[20:31] The high priest had to wear this ephod that had the six onyx stones on one shoulder, six onyx stones, and each of them represented one of the tribes of Israel. He is carrying on his shoulders as it were the responsibility for each of the 12 tribes of Israel.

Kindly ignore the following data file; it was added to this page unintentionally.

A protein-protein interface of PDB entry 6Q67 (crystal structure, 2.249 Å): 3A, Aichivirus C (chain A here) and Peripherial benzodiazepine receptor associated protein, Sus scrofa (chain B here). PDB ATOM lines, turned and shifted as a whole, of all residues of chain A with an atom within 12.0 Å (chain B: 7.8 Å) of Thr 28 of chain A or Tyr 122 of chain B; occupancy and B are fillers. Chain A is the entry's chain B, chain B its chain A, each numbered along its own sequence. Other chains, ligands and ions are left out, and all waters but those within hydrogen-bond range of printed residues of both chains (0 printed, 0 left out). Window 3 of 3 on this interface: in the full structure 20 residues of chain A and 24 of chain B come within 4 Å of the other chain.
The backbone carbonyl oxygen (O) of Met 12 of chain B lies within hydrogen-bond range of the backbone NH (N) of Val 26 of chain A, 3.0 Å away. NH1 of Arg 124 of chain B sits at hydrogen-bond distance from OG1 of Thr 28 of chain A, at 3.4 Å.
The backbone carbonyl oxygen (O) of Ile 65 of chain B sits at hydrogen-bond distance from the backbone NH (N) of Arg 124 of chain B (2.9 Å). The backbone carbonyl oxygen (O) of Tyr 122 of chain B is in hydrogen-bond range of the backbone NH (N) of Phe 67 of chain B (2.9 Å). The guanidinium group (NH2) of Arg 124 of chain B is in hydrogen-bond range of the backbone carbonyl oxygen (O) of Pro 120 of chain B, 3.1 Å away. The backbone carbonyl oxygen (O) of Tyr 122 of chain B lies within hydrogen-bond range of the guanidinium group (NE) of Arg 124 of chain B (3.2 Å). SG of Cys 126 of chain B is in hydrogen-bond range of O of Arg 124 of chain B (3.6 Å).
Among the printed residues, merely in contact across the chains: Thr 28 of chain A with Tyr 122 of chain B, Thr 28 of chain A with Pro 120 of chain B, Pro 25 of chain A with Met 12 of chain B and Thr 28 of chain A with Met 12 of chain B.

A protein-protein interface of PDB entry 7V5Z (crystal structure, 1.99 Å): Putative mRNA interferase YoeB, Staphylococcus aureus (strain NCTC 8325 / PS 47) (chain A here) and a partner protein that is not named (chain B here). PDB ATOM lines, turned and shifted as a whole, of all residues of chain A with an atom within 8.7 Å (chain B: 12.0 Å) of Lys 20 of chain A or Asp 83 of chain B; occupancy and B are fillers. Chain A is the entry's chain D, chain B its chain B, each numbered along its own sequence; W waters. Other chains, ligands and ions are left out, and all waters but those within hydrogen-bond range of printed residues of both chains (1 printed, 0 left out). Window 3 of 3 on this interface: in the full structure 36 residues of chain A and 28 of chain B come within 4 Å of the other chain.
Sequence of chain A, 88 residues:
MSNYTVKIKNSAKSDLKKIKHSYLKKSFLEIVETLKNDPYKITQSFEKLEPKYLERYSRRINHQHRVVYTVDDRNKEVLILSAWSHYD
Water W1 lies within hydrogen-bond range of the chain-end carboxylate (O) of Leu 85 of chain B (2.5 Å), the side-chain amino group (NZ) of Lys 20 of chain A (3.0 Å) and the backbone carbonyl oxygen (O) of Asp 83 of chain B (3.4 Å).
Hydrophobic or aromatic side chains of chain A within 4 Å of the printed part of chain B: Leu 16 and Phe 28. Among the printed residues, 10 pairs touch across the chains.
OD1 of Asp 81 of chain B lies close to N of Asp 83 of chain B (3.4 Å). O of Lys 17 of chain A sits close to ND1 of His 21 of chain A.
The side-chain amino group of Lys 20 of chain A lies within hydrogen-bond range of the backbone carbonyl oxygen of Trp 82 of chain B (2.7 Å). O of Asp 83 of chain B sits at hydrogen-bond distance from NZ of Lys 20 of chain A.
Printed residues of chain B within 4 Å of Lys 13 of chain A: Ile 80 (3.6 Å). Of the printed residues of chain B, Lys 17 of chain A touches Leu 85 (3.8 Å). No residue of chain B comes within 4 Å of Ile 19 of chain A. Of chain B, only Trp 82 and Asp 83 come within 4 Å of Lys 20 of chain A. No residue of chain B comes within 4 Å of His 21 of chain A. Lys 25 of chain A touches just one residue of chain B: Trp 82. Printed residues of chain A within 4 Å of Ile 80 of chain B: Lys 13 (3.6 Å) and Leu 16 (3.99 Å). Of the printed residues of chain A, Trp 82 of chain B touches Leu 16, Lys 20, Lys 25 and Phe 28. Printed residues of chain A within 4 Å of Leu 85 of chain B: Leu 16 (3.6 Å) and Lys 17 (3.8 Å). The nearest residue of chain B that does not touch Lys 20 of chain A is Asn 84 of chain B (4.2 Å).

[20:54] But that's not where it ends, because on the ephod there was a wide belt that kind of fixed or fastened the ephod to the body of the high priest. You weren't undergarment, of course, but you had a belt. And you also had another thing called the breast piece. If I know this in Exodus, by the way, you had a breast piece. And again, there were 12 precious stones on the chest embedded into this breast piece. And so each of the 12 precious stones again represented the 12 tribes of Israel. So the 12 tribes of Israel were on his shoulders and next to his heart, representing his duty as a high priest. Now the high priest was the single most important figure in Old Testament Israel. And the reason for that was because he represented the people before God, and he also represented God before the people. See, there was a big problem between God and the people of Israel. He was perfectly holy. They were not. He was perfectly righteous. His righteousness burned with fire. The people of Israel were sinners. And so there had to be a separation, even though God chose to dwell amongst the people of Israel in the Holy of